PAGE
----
Being a Smart Full Stack Engineer

by Sysco LABS Blog 25 May 2016

Good developers should be familiar with the entire stack and know how to make life easier for those around them. To be a full-stack developer means to be someone who is comfortable working with both back-end and front-end technologies such as databases, Java, HTML, CSS, JavaScript and everything in between – even converting Photoshop designs to front-end code.

In this Innovation Session, Dinidu De Silva from the Software team talks about what it means to be a smart full-stack engineer. The session covers group product review, how to back up decisions, being nit-picky about a PR, and the concept of Codeship (continuous delivery).

Software developers work mainly around the field dealing with server side, data, front-end, deployment, HTML/CSS and UX. Full stack engineering is not exactly a new concept, but in Sri Lanka, most IT professionals are specific to one or a specialized set of technologies with only rudimentary knowledge in other aspects of the stack. Getting to know how a product fits the user and how it works is crucial. For instance, when coding the product’s UI, instead of asking, “What technological stack are we going to use for this?” we need to ask “For whom is this built for? How user friendly is it? What is it’s purpose?”.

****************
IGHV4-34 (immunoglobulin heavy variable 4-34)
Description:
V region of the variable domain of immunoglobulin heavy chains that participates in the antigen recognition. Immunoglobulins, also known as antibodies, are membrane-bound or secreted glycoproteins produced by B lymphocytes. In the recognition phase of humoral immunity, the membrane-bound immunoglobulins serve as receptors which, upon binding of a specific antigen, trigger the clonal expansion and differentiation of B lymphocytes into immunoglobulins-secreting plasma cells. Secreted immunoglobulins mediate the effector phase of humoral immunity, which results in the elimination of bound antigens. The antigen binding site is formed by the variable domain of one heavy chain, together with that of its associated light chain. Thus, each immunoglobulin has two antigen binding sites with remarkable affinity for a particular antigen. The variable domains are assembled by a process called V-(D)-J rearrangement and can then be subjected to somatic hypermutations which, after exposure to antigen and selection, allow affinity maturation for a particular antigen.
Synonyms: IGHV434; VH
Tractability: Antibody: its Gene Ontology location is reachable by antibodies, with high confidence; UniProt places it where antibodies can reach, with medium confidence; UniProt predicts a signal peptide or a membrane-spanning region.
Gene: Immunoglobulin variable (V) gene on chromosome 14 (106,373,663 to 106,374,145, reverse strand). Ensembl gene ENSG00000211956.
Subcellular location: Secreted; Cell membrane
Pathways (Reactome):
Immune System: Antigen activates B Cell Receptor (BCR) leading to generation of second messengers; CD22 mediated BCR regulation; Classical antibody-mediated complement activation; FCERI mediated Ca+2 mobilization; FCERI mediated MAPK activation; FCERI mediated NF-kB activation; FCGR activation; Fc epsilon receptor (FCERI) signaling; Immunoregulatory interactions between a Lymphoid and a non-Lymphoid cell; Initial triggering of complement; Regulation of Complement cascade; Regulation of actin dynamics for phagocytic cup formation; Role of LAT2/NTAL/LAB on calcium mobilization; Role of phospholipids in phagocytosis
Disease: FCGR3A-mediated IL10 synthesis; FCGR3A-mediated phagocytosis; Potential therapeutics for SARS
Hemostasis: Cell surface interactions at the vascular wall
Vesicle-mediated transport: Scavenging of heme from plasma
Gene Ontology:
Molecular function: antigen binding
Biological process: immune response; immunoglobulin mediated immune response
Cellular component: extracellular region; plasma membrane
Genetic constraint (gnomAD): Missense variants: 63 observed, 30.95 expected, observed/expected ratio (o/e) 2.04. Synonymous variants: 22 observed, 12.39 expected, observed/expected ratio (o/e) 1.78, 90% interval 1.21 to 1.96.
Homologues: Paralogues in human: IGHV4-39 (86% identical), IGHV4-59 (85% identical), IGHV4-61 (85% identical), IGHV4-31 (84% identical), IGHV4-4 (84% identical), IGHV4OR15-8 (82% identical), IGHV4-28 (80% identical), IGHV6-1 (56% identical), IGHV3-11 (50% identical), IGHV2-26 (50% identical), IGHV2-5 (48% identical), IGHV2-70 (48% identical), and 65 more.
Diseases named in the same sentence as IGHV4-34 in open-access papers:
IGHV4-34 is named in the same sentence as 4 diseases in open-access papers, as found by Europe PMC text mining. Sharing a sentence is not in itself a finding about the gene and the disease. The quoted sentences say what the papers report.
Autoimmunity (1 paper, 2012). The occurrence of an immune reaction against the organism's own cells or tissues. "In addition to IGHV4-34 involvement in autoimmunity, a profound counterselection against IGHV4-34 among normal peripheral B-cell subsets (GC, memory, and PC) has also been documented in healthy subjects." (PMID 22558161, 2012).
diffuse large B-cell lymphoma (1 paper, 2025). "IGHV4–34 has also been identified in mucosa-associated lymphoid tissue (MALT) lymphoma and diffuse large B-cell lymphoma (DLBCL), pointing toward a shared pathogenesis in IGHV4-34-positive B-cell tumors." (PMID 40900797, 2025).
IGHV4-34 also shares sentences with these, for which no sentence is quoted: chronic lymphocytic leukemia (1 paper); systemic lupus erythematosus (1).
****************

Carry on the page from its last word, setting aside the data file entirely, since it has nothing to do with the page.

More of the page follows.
A product retrospective is a necessary step towards building a better product. This needs to be carried out with a combination of developers, product engineers, UI engineers etc as everyone needs to have a good idea who the real stakeholders are. When carrying out a product retrospective the pain of the end user must be felt. This also means that a developer should not make rash decisions or be irrational without capturing proper data and analytics. After the data is gathered and the required analysis done, the developer can decide if a certain requirement is viable to do or necessary In terms of functionality of the product. Then the solution has to be brainstormed to test if this is how it should be functioning and if it does exactly what the user wants it to do. Afterwards it is up to the developers to come to a common consensus with the UI/UX engineers as to how to modify the user experience for the end user.

When carrying out a pull request review for the product, the golden rule is to commit small and commit often. Making the pull request for 40-60 files will make it harder for the code to be reviewed. It is advised that the code not be reformatted as it will make any GIT tools recognize the changes made, so it will change the entire format of the code. In a performance review, it is good practice among full stack developers to always make counter arguments when necessary to justify what has been done, and for what reasons. It is also necessary for one to critique their code themselves so it results in better quality. Full stack development should head in a direction based on continuous delivery rather than continuous integration as the products are delivered by the commits.

The deployment of software is not supposed to be arduous. Deploying software should be easy and could be done by any team member regardless of experience. Dinidu demonstrated how easy it is to set up a deployment pipeline from committing code, getting the automated tests run, and finally deploying the artifact through CodeShip. The whole process of kicking off Continuous Delivery was done within 20-30 minutes. From CodeShip code can be automatically deployed to production merely by merging development branch to the production branch by any developer.



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